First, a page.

Major League Baseball announced on Friday that they would be moving to seven inning games for their doubleheaders this season. And while the concept of a ‘fifth-inning stretch’ may seem out there, the Bisons are no stranger to seven-inning contests… especially after the early season Buffalo weather does its thing
Major League Baseball announced on Friday that they would be moving to seven inning games for their doubleheaders this season. And while the concept of a ‘fifth-inning stretch’ may seem out there, the Bisons are no stranger to seven-inning contests… especially after the early season Buffalo weather does its thing with the Herd schedule.
So, with that in mind, here’s a look at seven of our favorite games from the past 15 years that were at least scheduled for only seven innings of play.
In the blink of an eye -August 20, 2009 -Syracuse at Buffalo
The shortest game in the Bisons modern era belongs to maybe the oldest rookie ever to play with the team. Southpaw Ken Takahashi made his American baseball debut in 2009 at the age of 40 years old. Despite a solid 2.38 ERA in 18 appearances, his lone win came in a 2-0 victory over the Syracuse Chiefs in the second game of an August 20, 2009 doubleheader. The veteran/rookie made quick work of the Bisons Thruway Cup rival by needing just 71 pitches and an hour and 21 minutes to complete the three-hit shutout. And if you take out the 26 tosses the lefty needed in the game’s scoreless 2nd inning, he used just 45 pitches in the other six innings combined, including a four-pitch fifth inning and a five-pitch seventh to close out the win.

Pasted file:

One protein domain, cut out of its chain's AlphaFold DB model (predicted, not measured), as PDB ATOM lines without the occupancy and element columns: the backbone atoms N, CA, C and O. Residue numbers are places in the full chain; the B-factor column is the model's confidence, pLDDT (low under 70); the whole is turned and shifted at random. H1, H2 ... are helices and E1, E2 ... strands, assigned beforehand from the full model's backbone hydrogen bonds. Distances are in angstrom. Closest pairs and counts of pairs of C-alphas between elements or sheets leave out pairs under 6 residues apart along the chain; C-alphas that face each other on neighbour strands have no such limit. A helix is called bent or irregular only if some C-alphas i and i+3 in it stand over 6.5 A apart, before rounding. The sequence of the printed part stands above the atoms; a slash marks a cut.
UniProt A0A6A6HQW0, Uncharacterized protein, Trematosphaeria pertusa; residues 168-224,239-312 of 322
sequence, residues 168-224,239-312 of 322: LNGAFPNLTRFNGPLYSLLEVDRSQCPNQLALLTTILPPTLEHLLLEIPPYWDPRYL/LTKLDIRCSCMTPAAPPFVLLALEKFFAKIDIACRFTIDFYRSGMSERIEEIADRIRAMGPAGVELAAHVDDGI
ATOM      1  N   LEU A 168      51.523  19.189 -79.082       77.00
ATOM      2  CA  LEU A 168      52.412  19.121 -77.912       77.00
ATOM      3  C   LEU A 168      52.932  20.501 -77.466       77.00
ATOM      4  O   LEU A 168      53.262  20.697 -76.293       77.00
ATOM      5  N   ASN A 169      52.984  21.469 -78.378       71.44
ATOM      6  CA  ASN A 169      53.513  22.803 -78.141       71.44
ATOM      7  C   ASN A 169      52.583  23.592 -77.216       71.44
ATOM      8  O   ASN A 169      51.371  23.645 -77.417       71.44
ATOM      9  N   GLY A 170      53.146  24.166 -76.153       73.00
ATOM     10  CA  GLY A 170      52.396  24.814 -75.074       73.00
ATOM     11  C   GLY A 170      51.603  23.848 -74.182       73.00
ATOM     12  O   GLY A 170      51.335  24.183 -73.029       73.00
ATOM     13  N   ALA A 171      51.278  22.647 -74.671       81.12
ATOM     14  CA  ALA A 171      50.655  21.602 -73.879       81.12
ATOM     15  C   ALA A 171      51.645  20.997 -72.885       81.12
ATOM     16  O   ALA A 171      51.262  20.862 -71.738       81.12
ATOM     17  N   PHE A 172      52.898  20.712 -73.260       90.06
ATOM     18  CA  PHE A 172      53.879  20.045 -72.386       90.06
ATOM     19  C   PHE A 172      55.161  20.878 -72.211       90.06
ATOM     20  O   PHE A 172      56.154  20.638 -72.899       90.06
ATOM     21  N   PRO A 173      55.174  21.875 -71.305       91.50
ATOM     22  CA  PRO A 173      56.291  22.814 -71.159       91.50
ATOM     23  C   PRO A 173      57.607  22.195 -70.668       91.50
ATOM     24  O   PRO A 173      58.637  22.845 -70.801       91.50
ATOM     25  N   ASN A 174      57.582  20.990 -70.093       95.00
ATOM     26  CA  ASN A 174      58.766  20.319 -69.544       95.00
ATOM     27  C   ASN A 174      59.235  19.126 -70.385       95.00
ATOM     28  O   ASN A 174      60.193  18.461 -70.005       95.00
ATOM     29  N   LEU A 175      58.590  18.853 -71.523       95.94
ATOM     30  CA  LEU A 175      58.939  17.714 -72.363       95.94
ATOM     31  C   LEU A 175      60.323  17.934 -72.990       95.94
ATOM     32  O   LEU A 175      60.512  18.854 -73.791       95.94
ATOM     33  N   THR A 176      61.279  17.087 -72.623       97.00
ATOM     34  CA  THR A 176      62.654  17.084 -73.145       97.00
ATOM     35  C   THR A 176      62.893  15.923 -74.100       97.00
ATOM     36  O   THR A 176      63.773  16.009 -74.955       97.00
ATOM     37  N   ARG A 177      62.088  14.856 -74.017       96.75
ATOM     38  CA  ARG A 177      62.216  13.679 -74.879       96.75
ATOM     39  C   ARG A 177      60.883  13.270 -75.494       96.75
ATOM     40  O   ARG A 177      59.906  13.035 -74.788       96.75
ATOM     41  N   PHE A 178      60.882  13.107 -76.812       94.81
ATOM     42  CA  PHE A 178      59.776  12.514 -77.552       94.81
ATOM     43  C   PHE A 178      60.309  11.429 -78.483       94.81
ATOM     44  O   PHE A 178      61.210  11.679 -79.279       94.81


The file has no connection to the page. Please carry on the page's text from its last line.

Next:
No Fly Zone – June 4, 2006 -Durham at Buffalo
From the quickest game in Bisons history to one of the longest afternoons at the ballpark. This doubleheader was slated for 14 total innings, but lasted 23 as the Bulls swept a pair of games from the Bisons, 7-5 and then 3-2 in 16 innings. The day lasted seven hours and 37 minutes! Now, we normally wouldn’t bring up a pair of Bisons loses if not for one of the most bizarre moments in Sahlen Field history. In the 11th inning of game two, Bulls pitcher Jason Childers hit a seagull with a pitch intended for Herd infield Ramon Vazquez. Vazquez, thinking he struck out, ran to first as the ball skipped to the backstop. After some discussion, and the removal of the bird from the playing field by Bisons catcher Einar Diaz, the umpire’s official ruling was to do a ‘do over’ and Vazquez returned to the plate to ground out later in the at-bat.
The fate of the seagull remains ballpark lore, but some say they witnessed the bird fly off under its own power after a brief visit with the team’s trainers.
Dueling shutouts – July 18, 2009 -Toledo at Buffalo
You wouldn’t think the 2009 season would have two of our favorite doubleheaders, but Jon Niese and Nelson Figueroa were nothing short of brilliant on this Saturday night in downtown Buffalo with a pair of complete game shutouts. One of the Mets top prospects at the time, Niese turned around an 0-6 start to the year with this his fifth consecutive win, prompting his first big league promotion. The southpaw allowed just two singles and added a pair of strikeouts in a 1-0 win that was just three minutes longer than Takahashi’s modern era record. The veteran Figueroa followed that gem up with five strikeouts and no walks over his seven shutout innings. The Herd won the second game, 2-0.